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Top 3 Museums in Amsterdam

Discover History, Art and Moving Stories at Amsterdam's Top Attractions


These homes to historic and artistic wonders are the most treasured museums in Amsterdam, and all Amsterdam visitors should try to make it to at least one or two them. Click on each link below for a full visitor's guide to each museum. Once you've hit "the big three," you might also consider other Amsterdam museum ideas, such as:

1. Rijksmuseum

The Rijks Museum and IAMSTERDAM sign
Merten Snijders/Lonely Planet Images/Getty Images
As the country's largest national museum undergoes extensive renovation (the timeline for which has been pushed out several times, most recently until 2012-13), the Rijksmuseum now showcases an abbreviated collection of 17th- and 18th-century Dutch works of art in one wing of the massive Neo-Gothic building. "The Masterpieces" exhibition takes visitors through an evolution of the Dutch Golden Age, a time when the Netherlands' colonization and trade efforts made it the world's richest country. The collection features stunning samples of Delftware, silver and other artifacts, as well as paintings by Dutch masters Rembrandt, Vermeer and Frans Hals. The museum's imposing exterior architecture alone is a sight worth seeing.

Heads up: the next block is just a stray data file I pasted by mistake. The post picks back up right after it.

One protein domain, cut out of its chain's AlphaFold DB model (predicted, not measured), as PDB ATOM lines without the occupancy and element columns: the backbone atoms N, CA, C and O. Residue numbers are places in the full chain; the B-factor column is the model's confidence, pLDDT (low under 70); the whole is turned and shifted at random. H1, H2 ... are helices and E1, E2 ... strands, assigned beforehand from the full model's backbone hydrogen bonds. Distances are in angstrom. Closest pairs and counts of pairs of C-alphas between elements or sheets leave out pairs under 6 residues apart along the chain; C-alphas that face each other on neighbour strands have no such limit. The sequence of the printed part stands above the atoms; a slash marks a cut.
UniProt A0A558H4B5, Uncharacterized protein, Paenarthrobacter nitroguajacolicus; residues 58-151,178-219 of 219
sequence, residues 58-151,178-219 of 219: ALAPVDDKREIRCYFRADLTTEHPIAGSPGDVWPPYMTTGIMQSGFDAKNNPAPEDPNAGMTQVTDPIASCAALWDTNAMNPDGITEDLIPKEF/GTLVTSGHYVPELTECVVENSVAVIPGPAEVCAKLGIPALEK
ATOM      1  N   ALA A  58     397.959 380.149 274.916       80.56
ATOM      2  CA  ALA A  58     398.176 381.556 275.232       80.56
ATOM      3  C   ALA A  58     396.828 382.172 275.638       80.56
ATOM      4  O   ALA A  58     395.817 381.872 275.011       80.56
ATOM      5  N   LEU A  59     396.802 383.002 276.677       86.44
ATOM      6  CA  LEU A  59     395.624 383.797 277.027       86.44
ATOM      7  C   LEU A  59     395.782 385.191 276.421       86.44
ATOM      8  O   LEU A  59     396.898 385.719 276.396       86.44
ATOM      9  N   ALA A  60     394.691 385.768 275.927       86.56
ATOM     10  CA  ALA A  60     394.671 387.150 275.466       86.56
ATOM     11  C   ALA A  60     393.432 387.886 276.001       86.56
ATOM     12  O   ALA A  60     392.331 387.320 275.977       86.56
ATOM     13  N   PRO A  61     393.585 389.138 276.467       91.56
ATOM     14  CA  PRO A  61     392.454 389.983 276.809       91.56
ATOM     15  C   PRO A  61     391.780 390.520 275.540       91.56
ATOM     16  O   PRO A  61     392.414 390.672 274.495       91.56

2. Van Gogh Museum

A favorite Amsterdam attraction for all ages, the Van Gogh Museum allows visitors to get up close and personal with the dotted-and-dashed brush strokes and somewhat troubled life of one of the world's most-loved European artists. The Van Gogh Museum contains the largest collection of Van Gogh paintings in the world, and also houses works by other 19th-century artists -- including Cézanne, Gauguin, Monet, Seurat, Sisley and Toulouse-Lautrec -- in its permanent collection. Temporary exhibitions in the modern annex are also impressive.

See also: Highlights and Paintings of the Van Gogh Museum

3. Anne Frankhuis (Anne Frank House)

Don't miss the chance to see where Anne Frank penned her now world-famous diary, which tells the story of a young Jewish girl in hiding with her family during the Nazi occupation of Amsterdam in World War II. Viewing the secret annex and many other rooms in this restored canal house is a deeply moving experience and well-worth enduring the ever-present crowds. Avoid lines by visiting early or late in the day, or by purchasing special-access evening tickets in advance.

See also: Is the Anne Frank House Appropriate for Children?
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